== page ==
On August 19, 2006, approximately 1315 central daylight time, a single-engine Piper PA-28-161 airplane, N82078, was substantially damaged during a forced landing following a loss of engine power shortly after take-off from the Houston Southwest Airport (AXH), near Houston, Texas. The private pilot and two passengers sustained minor injuries; a third passenger was seriously injured. The airplane was registered to and operated by a private individual. Visual meteorological conditions prevailed and a flight plan was not filed for the 14 Code of Federal Regulations Part 91 personal flight. The cross-country flight was to originate from the Houston Southwest Airport (AXH), with a planned destination of the Navasota Municipal Airport (60R), near Navasota, Texas.

The 600-hour private pilot reported in the Pilot/Operator Aircraft Accident Report (NTSB Form 6120.1/2) that he flown the airplane from Bay City (BYY), Texas, to AXH, (approximately a 38-nautical mile flight). However, when he and 3 passengers were ready to depart, the airplane would not start due to a "malfunction of the starter". A mechanic was called and the pilot reported that the mechanic removed the "skin" around the engine and "sprayed a large amount of varsol and silicone into the starter". The engine starter then worked. After the work was completed, the pilot reported he performed a "run-up and preflight inspection [and] all seemed okay." The pilot added that "during the take-off initial climb, while at about 300 feet MSL, the engine totally failed".

According to a Federal Aviation Administration (FAA) Inspector, who responded to the accident site, the aircraft received structural damage during the forced landing. The inspector also noted that the airplane's fuel tanks contained fuel and a checklist was not available in the cockpit. Additionally, rescue personnel reported to the Inspector that the fuel selector was in the left-tank position; however, the fuel selector was turned to the off position by them after the accident.

The wreckage was recovered to Air Salvage of Dallas, in Lancaster, Texas, for further evaluation. Air Safety Investigators from the NTSB, airframe, and engine manufacturer, examined the airplane on October 13, 2006.

The nose landing gear and forward engine cowling were found crushed and pushed upward into the engine. One propeller blade was slightly bent backwards, approximately an inch "out of track."

The 160-horsepower engine was removed from the airframe, and placed on an engine test stand. The engine's exhaust system was crushed by the accident and was replaced with "straight exhaust pipes". Additionally, the airbox/filter was replaced with a cloth cover over the inlet side of the carburetor. The test stand's electric fuel pump was used to prime the engine, and the engine started. Because the propeller was bent, a major vibration developed and the engine could not be run above idle rpm. The engine was shutdown; the accident airplane's propeller was removed and replaced with a test propeller. The engine was then restarted and ran for approximately 15 minutes at various (idle to full power) settings. During initial startup and subsequent run, the engine's fuel pressure (engine driven pump) varied from about 2-3 psi, and then moved to about 5 psi and stabilized.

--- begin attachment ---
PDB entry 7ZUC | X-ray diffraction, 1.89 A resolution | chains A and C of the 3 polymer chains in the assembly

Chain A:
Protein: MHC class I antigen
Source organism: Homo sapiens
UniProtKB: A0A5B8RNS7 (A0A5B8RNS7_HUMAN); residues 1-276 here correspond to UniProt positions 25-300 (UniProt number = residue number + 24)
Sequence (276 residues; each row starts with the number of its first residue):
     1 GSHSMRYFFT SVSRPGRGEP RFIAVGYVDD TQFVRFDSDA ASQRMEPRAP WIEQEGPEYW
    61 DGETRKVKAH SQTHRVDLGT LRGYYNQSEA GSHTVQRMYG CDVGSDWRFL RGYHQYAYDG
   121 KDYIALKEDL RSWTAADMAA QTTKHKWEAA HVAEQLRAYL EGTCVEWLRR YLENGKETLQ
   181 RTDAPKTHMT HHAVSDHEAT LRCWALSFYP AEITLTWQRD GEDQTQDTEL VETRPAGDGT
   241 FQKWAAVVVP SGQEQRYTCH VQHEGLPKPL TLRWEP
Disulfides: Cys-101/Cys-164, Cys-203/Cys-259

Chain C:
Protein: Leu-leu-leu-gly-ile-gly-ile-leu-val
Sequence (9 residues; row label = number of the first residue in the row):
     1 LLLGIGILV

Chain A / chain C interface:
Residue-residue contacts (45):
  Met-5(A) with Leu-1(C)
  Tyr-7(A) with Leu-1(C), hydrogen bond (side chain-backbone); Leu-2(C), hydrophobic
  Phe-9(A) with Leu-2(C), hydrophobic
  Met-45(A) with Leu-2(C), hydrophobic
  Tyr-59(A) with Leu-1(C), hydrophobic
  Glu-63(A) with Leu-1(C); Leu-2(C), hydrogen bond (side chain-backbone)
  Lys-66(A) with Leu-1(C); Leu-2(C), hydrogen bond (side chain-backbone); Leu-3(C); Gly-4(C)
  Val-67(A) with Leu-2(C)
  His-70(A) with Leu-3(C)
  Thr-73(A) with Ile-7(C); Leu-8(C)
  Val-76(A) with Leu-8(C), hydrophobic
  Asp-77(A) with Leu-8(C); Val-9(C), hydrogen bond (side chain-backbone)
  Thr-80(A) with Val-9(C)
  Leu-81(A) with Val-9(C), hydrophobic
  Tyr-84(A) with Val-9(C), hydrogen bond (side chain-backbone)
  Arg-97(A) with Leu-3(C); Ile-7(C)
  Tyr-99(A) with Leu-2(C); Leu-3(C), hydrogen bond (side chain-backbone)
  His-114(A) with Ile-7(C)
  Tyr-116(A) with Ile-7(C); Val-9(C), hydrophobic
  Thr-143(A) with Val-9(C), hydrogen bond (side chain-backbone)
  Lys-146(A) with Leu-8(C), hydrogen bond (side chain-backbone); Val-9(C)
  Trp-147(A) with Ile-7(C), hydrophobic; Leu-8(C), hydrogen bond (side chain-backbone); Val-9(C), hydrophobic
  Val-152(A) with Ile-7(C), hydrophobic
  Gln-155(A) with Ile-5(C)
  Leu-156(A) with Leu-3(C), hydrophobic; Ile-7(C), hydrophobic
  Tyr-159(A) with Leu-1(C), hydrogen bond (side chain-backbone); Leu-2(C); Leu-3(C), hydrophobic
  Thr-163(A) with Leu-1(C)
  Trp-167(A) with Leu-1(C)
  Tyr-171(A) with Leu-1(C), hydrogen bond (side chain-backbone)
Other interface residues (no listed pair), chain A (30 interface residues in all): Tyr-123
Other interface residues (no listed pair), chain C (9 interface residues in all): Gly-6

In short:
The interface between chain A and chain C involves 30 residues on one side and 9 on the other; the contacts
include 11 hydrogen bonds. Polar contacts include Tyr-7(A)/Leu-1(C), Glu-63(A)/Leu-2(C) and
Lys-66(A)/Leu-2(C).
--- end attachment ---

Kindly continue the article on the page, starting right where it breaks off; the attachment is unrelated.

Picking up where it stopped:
The airplane's electric fuel pump was removed from the airplane, and connected to a battery source and appear to operate normally. After the accident, the electric fuel pump switch was found in the off position. However, the position of the switch during the accident sequence could not be determined.

The fuel lines from the wings to the engine were checked, and were found to be clear of obstructions. The engine driven fuel pump was removed from the engine and disassembled. A small piece of debris (approximately 1/8 inch square) was found inside the pump; between the inlet and outlet chambers of the pump. The scat tubing that runs from the airbox to the carburetor was also inspected. The internal wire and tubing appeared in good shape; however, the tubing had been crushed during the accident.

The reason for the reported loss of engine power could not be determined.

At 1153, the automated weather observation system at the Sugarland Regional Airport, approximately 11 miles northwest of the accident site, reported calm winds, 10 miles visibility, a clear sky, temperature 81 degrees Fahrenheit, dew point 75 degrees Fahrenheit, and an altimeter setting of 29.97 inches of Mercury.

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